Robolinux 7.5.3 is a fast and easy to use Linux distribution based on Debian, and its developer thinks that it can be the solution for people who look to protect their privacy.
If you remember from previous releases of Robolinux, the developer of this particular distribution came up with a working idea on how to move people from the Windows platform to Linux without them having to give up their favorite applications.
Robolinux is using a piece of technology called Stealth VM Software, which allows users to create a clone of a Windows Operating System with all the installed programs and updates. It should work, in theory, but there isn't enough feedback to see how good this particular solution really is.
Now, the developer of Robolinux is going after another problem and he says that he fixed the privacy issue and that people shouldn't be afraid of NSA any longer. These are big words and his statements can be judged by users.
“Announcing Global Private Internet Access For All of Your Internet Devices! Protect Your Privacy & Say Goodbye to the NSA! Also Stops ISP Torrent Throttling! Now you can protect Your PC, laptop, Phone, Tablet, TV & Gaming console too! In fact anything you own that is connected to the internet can now be protected with just one VPN Account!” These are just a few of his claims.
According to the changelog, a Robolinux VPN has been added and it’s integrated to a Global Private Internet Access Provider (he doesn't say which one), the Lucky Backup application has been added, the 64-bit version has a new kernel from Debian upstream, and the Linux distribution now has its own updates repository, so users no longer need to uninstall and reinstall Robolinux when new versions come out.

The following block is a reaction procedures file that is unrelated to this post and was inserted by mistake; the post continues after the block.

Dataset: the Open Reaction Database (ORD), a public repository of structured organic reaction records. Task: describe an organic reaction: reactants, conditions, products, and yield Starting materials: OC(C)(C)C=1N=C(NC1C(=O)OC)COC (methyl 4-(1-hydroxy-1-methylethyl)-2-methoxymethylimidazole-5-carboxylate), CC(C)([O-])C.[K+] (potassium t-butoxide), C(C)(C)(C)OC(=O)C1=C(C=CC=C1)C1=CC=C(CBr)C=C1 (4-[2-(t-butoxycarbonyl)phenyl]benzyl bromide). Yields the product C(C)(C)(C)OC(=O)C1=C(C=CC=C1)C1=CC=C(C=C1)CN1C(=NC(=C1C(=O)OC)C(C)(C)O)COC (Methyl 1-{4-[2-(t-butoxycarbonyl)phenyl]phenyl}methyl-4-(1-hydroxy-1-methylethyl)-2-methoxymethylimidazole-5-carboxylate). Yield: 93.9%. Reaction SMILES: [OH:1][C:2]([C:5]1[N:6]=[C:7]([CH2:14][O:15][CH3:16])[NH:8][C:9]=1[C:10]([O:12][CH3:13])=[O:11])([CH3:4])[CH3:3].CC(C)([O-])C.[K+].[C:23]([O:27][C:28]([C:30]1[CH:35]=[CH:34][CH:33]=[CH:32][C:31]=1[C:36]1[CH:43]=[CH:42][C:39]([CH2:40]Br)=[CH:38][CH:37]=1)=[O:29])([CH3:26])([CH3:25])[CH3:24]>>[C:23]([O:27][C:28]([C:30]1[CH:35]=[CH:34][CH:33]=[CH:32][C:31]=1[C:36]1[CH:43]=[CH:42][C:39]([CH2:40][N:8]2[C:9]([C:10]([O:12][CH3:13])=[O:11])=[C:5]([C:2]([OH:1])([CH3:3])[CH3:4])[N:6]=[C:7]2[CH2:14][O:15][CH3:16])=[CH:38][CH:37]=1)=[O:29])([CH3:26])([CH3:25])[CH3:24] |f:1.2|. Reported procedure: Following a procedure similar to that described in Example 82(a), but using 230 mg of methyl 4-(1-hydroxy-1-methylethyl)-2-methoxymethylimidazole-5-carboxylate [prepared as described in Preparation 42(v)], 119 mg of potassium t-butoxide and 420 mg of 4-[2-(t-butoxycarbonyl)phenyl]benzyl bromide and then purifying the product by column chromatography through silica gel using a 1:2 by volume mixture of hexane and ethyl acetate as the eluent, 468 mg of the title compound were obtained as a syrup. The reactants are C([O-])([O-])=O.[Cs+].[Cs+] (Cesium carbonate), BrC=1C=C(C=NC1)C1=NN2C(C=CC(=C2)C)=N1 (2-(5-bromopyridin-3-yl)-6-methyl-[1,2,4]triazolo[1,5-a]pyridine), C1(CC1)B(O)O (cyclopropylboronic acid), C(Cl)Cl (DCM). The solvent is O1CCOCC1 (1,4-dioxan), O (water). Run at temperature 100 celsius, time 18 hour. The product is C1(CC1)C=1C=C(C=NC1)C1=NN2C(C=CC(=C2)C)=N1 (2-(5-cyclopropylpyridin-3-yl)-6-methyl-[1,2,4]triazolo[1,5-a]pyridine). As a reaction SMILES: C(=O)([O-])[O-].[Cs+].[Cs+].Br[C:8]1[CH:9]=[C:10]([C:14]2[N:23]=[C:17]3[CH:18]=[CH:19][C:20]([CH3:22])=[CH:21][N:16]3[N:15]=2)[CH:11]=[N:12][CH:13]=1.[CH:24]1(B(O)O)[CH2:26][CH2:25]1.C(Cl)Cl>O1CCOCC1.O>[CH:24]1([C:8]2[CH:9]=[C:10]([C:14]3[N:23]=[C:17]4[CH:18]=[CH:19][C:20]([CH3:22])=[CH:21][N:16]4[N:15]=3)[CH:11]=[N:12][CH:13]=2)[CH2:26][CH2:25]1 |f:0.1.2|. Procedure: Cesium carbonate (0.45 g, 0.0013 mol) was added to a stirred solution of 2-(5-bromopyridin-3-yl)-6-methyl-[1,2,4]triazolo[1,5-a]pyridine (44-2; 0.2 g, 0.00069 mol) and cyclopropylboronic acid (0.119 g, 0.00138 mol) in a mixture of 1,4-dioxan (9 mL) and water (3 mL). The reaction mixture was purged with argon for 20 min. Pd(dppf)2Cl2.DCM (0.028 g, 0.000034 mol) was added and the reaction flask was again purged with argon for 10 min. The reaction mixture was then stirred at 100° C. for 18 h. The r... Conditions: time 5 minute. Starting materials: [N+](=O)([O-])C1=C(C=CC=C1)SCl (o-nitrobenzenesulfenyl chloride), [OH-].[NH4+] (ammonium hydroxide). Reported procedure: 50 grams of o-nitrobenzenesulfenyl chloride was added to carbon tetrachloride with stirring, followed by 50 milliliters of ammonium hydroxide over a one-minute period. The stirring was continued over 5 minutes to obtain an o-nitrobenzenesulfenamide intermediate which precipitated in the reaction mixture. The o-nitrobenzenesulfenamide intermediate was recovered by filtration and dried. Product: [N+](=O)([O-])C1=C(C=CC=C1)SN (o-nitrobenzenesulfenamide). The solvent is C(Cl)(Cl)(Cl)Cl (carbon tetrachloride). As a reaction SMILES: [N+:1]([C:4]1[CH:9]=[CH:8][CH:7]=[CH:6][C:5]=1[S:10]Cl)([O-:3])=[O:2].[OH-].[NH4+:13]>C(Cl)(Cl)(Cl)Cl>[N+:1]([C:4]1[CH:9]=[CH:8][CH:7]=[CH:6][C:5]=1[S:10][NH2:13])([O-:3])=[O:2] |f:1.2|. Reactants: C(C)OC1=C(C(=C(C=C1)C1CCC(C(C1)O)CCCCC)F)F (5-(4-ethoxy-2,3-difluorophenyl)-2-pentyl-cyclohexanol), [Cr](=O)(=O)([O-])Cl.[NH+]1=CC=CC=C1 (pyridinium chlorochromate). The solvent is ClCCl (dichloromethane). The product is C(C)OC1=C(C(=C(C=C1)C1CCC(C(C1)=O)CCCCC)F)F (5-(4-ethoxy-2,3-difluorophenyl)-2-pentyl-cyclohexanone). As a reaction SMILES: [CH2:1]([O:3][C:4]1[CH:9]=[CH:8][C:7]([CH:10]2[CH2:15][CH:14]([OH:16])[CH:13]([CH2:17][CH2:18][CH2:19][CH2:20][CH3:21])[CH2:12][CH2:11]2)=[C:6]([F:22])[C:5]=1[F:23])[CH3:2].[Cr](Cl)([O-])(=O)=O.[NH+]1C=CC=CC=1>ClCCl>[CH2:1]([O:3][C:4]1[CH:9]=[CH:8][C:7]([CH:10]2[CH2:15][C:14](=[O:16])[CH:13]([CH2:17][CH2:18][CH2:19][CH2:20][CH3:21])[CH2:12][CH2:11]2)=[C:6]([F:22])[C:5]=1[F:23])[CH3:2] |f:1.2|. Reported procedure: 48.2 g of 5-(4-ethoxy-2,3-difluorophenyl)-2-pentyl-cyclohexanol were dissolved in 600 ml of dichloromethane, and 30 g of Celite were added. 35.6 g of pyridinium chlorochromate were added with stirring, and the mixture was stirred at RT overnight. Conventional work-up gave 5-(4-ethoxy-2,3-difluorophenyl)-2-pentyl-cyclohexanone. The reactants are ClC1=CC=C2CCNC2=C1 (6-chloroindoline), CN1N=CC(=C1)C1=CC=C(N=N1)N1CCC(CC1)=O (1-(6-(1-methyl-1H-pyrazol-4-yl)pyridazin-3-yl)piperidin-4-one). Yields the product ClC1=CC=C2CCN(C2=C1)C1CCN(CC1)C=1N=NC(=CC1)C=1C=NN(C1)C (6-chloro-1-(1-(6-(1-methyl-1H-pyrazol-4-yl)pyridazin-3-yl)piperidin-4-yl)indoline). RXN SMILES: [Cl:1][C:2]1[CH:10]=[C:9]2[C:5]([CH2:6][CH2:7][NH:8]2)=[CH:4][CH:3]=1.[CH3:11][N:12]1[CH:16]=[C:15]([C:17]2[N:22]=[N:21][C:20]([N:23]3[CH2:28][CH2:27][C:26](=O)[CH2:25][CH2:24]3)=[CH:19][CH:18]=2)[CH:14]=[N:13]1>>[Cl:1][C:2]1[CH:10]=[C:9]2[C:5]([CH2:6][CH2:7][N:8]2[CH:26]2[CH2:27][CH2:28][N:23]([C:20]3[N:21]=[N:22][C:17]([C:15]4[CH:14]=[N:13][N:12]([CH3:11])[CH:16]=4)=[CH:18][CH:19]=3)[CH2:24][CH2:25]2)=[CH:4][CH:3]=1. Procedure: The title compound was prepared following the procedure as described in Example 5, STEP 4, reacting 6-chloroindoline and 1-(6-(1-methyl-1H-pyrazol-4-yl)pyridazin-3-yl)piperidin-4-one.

The previous functionality of Robolinux, with the Stealth VM, has remained in place and users should be able to run Windows XP or Windows 7 inside the operating system.
One of the reasons the developer of Robolinux chose this solution is that Microsoft decided to stop the support for Windows XP, which meant that users relying on applications running on that system could no longer employ them safely.
Wine is not considered an appropriate solution by the Robolinux devs, so a new piece of software has been integrated to help Windows users migrate more easily to a Linux system. Whether this is a successful Linux distro or not remains to be seen.